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When NBA Players Tweet Late at Night, They Play Worse Basketball

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Basketball players
A new study shows late night tweeting by NBA players negatively affects next-day performance on the court.

STONY BROOK, NY, November 19, 2018 – A new study to be published online in the journal Sleep Health reveals that late-night social media use by NBA players is linked to poorer next-day performance on the court. The study builds on preliminary research from 2017 about players who posted late-night tweets. Researchers examined game statistics for 112 verified Twitter-using players, with a total of 37,073 tweets between 2009 and 2016. A player’s shooting percentage was 1.7 percentage points lower following a night during which he tweeted during typical sleeping hours. Late-night tweeting was also associated with approximately 1.1 fewer points scored and 0.5 fewer rebounds in the next day’s game.  Interestingly, these effects of late-night tweeting were greater during away games versus home games.

Lauren Hale, PhD, senior author and Professor of Family, Population and Preventive Medicine and Core Faculty in the Program in Public Health at Stony Brook University, says the study findings also revealed that shooting performance was affected even more with infrequent late-night tweeters compared with frequent late-night tweeters. “The reason for this finding may be that infrequent late-night tweeters could be morning types, and therefore staying up late to tweet is unusual for them and takes a higher cognitive and physical toll,” she explains.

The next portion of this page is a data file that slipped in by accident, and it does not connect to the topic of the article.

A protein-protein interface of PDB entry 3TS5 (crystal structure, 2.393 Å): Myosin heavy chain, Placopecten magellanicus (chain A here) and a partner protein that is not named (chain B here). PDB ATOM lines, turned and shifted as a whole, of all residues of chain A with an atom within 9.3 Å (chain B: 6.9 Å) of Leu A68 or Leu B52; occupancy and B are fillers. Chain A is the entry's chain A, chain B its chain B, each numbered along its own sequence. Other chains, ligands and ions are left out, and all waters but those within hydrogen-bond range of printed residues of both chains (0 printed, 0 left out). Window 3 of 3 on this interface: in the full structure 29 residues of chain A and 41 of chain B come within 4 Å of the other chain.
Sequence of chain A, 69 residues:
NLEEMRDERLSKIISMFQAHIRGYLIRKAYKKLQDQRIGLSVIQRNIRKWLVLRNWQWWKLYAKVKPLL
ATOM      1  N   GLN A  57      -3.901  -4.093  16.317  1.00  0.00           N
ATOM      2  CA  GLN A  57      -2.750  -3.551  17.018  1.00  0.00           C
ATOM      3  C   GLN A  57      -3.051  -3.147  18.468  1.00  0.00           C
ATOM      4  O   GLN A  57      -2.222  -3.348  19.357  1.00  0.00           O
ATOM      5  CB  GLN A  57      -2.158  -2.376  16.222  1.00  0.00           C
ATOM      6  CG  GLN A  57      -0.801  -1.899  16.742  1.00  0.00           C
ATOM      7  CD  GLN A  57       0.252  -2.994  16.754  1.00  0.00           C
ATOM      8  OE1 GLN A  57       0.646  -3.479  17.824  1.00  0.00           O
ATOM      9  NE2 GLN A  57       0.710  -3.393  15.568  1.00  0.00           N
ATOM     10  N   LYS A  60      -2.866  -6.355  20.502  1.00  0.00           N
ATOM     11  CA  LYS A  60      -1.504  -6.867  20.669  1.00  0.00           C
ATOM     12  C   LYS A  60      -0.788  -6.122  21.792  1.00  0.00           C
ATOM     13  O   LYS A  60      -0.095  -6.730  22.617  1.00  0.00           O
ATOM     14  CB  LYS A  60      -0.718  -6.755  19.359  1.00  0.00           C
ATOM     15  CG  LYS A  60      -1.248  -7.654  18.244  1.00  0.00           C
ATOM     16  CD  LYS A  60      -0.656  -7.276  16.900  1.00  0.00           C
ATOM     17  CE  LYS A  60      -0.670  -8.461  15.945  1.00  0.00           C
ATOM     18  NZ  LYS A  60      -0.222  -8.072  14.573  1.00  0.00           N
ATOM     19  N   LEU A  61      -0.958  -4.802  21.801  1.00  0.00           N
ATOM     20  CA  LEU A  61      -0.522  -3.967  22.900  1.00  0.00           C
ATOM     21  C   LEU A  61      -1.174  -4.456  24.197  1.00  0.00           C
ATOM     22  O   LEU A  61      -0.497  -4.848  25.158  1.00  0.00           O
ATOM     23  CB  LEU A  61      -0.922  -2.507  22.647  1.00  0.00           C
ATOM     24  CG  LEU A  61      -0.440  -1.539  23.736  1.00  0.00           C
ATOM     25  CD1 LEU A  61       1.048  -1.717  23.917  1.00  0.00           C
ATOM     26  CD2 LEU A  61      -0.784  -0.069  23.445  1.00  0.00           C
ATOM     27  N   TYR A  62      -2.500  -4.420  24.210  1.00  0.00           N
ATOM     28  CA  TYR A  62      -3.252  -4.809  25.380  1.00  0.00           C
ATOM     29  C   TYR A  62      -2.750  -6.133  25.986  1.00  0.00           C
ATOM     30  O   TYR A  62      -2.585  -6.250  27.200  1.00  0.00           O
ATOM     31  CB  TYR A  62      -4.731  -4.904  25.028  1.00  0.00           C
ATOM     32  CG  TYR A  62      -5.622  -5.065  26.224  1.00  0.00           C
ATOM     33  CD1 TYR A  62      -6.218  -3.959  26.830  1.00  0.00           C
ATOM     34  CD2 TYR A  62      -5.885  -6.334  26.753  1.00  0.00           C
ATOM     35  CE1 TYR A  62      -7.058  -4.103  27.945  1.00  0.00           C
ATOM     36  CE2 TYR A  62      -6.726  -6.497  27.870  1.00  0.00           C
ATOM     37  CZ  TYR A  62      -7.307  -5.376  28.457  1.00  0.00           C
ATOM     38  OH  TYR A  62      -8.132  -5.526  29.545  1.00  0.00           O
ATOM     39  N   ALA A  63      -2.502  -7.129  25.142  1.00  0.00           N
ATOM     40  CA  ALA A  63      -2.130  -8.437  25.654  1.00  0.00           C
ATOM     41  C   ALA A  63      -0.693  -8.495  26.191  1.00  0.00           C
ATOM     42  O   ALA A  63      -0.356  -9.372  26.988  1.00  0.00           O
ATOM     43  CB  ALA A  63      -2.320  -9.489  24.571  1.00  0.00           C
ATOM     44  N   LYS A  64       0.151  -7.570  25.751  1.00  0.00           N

Jason J. Jones, PhD, lead author and Assistant Professor of Sociology and member of the Institute for Advanced Computational Science at Stony Brook University, emphasized the study findings may prove that social media data sets will be a valuable source of epidemiological data related to sleep and sleep deprivation.

Jones explained, “While this study is relevant to coaches everywhere, this is not a study about either Twitter or basketball.  It’s a study about the importance of sleep for optimal daytime functioning.”

Hale concluded, “We hope that this study will encourage people to discuss the role of screen-based media in keeping us awake at night.  Perhaps this Thanksgiving, families can agree to take a break from their phones, spend time with their loved ones, and give their bodies the sufficient restorative sleep we all need.”

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